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Control S

November 19, 2009 1:49:17 PM PST
I remember clearly the first time a computer ate my work.

I was working at the L.A. Times, and was pounding away madly on the new computers the paper had just installed to replace the old typewriters.

(Note to those who've never used or have no idea what a typewriter is: You thought a lot more about what you were going to write before you actually wrote it. Editing on paper was, oh, about 947 times as difficult as editing on a computer screen.)

Save your work, every line. I, like most other reporters, listened only some of the time. Until the story disappeared when the system crashed. Then I listened all of the time.

Command Save, or some such keystroke, became standard operating procedure after every line. In fact, hang on, I'm going to "Control S" right now.

I'm back.

I get a warm tingle when I do that. A feeling that, if the system should crash right now, the 170 words or so I've typed so far would be saved, and not evaporate into a digital Neverland. And you just have to lose your work once to be a convert to the magic of hitting the save button.

Having said that, we are so dependent on computers these days, it's a wee bit frightening. We bank, we shop, we write, we document, we do just about everything on computers and/or the Internet. Or at least most of us do.

And hitting the save key doesn't always avert trouble.

Like this morning, when a "software configuration" failure in the FAA's "Telecommunications Infrastructure" in Salt Lake City disrupted flights around the country. Air traffic controllers were unable to electronically process flight plans.

Not a good thing.

Maybe someone just forgot to hit "save."

Or maybe not.

Flights in our area were messed up as well. They're getting back on time tonight. We'll have the latest on the snafu, tonight at 11.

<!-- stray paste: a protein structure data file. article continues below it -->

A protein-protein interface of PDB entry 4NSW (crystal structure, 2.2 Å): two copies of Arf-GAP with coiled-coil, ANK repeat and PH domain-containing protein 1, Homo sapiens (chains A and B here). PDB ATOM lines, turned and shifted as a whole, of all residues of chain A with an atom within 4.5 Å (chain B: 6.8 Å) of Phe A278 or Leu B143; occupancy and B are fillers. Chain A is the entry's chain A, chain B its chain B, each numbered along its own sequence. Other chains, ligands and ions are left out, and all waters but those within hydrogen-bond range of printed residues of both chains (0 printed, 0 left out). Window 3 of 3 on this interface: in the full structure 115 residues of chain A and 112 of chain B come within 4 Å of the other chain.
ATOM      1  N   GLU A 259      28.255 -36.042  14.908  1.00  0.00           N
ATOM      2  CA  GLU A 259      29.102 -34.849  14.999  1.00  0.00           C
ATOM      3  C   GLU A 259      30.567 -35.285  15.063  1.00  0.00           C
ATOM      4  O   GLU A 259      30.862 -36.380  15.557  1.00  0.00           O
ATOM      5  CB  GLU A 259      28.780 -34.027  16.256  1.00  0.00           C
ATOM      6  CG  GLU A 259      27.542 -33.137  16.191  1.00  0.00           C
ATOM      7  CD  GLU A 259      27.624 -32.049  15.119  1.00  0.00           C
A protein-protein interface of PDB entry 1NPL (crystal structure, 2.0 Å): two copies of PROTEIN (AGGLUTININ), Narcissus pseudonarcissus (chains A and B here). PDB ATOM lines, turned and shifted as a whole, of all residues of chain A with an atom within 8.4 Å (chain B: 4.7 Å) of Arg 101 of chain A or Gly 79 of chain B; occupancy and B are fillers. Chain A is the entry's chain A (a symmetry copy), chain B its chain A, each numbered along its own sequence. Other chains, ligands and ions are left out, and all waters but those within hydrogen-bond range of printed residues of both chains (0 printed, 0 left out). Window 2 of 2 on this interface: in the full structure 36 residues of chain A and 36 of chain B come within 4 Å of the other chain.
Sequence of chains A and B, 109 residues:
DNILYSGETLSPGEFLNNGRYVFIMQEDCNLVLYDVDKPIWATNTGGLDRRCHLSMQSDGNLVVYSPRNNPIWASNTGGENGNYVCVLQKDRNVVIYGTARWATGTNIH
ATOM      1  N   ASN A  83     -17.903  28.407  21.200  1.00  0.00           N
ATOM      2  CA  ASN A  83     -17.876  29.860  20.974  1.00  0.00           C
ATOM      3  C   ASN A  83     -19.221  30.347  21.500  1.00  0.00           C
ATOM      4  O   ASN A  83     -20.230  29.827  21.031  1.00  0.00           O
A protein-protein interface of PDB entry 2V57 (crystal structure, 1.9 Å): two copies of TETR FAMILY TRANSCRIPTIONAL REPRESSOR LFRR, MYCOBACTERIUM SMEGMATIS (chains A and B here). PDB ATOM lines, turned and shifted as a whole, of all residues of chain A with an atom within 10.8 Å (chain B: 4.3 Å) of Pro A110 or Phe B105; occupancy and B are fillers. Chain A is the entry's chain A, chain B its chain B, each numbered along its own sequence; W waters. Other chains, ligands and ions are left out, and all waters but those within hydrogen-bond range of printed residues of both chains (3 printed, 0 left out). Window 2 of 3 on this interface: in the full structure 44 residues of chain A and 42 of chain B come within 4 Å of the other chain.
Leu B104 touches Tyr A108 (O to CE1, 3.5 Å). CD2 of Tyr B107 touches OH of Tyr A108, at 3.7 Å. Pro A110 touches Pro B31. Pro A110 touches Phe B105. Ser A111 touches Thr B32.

Also at 11, the political gossip mill was spinning overtime today about Rudy Giuliani. Sources say he has decided NOT to run for New York Governor - although his spokeswoman insists he's not made an official decision. However, he's scheduled a news conference for tomorrow, and sources say he will announce he's running for the U.S. Senate seat now held by an appointee- Kristen Gillibrand.

Could the polls have had something to do with the decision? The latest polls show Giuliani trails Andrew Cuomo, the Democratic Attorney General, by 10 to 12 points in a head-to-head governor's match up. This is assuming that either gentleman runs for the office. The same polls show Giuliani leads Gillibrand by about 6 points.

We'll have the latest.

And we're taking a closer look at the growing use of debit cards - instead of credit cards - for holiday shopping. There are upsides and downsides to using debit cards. Our Lauren Defranco looks at both, at 11.

And finally, under the heading: very sad. Eight years after the U.S. invaded Afghanistan, and as President Obama mulls what to do next in that country (more troops, withdraw, stay the same?), the South Asia regional director for UNICEF today made this pronouncement:

"Afghanistan today is without a doubt the most dangerous place to be born."

That claim was based on the latest U.N. report showing Afghanistan has the highest infant mortality rate in the world: 257 deaths for every 1,000 live births. And the lack of security prevents polio and measles vaccine campaigns, and cuts the number of children in school - especially girls.

Here's another stat: 317 schools have been destroyed by the Taliban in the past year, he said, killing 124 people.

There are those will argue that our military effort has been fruitless, and then there are those who will argue that the statement makes it even more important for us to work there to change it.

We should learn the President's decision soon - perhaps within days.

We'll also have any breaking news of the night, plus Lee Goldberg's AccuWeather forecast, and Scott Clark with the night's sports. I hope you can join Liz Cho and me, tonight at 11.

BILL RITTER


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